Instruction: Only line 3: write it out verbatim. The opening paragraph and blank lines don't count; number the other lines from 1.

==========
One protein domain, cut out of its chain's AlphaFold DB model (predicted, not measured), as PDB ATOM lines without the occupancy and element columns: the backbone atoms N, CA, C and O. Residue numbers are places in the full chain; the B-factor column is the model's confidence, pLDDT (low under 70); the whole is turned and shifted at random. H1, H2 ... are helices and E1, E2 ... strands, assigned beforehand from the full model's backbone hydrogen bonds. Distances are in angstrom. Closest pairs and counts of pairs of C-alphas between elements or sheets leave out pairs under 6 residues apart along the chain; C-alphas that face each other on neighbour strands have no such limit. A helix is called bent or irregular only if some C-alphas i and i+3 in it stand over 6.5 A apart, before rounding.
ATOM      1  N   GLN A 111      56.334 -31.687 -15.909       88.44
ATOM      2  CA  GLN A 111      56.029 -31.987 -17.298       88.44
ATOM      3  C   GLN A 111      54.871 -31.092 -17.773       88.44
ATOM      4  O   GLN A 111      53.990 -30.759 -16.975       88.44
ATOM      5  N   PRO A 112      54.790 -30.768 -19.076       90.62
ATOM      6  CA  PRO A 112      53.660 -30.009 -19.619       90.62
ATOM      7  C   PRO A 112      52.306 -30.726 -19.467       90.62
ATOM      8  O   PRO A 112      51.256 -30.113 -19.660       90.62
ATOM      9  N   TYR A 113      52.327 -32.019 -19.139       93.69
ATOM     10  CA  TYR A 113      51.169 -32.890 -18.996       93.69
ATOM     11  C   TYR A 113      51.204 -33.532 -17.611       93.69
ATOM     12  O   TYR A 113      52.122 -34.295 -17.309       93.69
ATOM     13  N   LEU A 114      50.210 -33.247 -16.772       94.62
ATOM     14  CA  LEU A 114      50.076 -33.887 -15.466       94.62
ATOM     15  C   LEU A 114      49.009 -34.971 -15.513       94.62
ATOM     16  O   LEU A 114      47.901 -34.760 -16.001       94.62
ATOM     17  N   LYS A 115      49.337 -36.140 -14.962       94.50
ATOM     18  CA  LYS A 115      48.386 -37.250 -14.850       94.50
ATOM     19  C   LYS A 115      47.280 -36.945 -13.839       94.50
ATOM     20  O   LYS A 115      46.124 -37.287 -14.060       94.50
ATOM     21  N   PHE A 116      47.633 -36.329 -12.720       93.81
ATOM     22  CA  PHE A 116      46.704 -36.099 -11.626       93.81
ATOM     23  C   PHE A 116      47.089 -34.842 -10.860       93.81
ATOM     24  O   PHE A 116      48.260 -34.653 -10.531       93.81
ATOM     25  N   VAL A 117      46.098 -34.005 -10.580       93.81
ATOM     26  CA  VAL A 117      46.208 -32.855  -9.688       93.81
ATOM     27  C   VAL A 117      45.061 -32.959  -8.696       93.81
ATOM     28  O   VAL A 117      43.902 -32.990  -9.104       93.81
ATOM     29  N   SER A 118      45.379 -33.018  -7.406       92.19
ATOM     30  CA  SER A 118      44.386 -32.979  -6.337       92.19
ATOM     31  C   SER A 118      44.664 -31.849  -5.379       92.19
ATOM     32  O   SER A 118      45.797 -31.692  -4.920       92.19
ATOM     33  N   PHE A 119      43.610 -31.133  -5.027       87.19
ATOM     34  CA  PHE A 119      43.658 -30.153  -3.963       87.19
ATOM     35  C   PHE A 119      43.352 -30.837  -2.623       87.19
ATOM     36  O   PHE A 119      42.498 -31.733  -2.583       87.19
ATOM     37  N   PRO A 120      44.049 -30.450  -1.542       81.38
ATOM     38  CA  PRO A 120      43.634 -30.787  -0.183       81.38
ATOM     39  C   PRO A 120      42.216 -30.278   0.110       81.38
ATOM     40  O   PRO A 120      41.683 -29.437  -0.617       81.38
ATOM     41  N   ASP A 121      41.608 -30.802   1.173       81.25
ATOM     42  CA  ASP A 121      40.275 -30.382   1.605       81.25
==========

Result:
ATOM      3  C   GLN A 111      54.871 -31.092 -17.773       88.44